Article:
Meat-heavy diet could lead to heart failure in older women

A diet full of steaks, hamburgers and hot dogs could be putting older women at higher risk for heart failure.

New research presented at the 2016 American Heart Association (AHA) Scientific Sessions showed that women over 50 who get most of their protein from meat could be more susceptible to developing heart conditions.

In a study conducted at Brown University, researchers looked at self-reported diets of more than 100,000 women aged between 50 and 79 who were participants in the Women’s Health Initiative. Data revealed that 1,711 women developed heart failure over the course of the study, which ran from 1993 to 1998. Results also showed that women who ate meat as their main source of protein were much more likely to develop heart failure compared to women who ate less meat and received their protein from vegetables.

Although women who ate higher amounts of vegetable protein appeared to have less instances of heart failure, the association was not significant when body mass was considered, the study said.

“Higher calibrated total dietary protein intake appears to be associated with substantially increased heart failure risk while vegetable protein intake appears to be protective, although additional studies are needed to further explore this potential association,” said Mohamad Firas Barbour, MD, the lead author on the study and an internist at the Alpert Medical School of Brown University in Pawtucket, Rhode Island, in a statement from the AHA.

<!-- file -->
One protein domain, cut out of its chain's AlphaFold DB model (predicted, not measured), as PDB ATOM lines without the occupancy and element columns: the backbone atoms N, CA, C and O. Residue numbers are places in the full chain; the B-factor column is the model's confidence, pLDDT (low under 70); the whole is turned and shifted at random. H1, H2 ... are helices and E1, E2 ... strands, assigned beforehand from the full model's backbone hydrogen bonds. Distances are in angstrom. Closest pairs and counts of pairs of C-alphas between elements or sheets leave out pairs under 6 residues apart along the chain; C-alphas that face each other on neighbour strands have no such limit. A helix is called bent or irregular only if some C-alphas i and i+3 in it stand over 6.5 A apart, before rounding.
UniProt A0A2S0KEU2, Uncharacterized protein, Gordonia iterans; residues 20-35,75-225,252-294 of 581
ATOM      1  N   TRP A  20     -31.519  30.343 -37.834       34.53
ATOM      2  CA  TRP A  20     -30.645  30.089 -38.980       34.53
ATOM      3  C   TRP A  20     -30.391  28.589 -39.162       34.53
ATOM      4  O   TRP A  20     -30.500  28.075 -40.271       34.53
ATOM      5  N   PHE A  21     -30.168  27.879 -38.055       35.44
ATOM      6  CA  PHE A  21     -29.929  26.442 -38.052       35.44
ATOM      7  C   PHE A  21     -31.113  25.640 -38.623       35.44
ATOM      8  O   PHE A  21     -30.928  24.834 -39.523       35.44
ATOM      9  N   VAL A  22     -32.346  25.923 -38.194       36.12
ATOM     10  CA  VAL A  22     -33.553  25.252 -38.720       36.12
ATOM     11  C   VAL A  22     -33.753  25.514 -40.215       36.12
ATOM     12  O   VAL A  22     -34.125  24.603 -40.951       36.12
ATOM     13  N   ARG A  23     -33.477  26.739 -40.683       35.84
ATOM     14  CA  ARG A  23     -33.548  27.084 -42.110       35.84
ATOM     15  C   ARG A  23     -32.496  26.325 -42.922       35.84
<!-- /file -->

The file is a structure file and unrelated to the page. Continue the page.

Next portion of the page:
To get an accurate reading of the women’s protein intake, the researchers used biomarker data to calibrate their daily protein intake, using doubly labeled water and urinary nitrogen.

Though Barbour’s study shed some light on the link between heavy meat diets and heart failure, his is not the first study to look at the concept.

“While a better understanding of dietary risk is still needed, it appears that heart failure among postmenopausal women is not only highly prevalent but preventable by modifying diet,” Barbour said. “Heart failure is highly prevalent, especially in post-menopausal women. Therefore, a better understanding of nutrition-related factors associated with heart failure is needed.”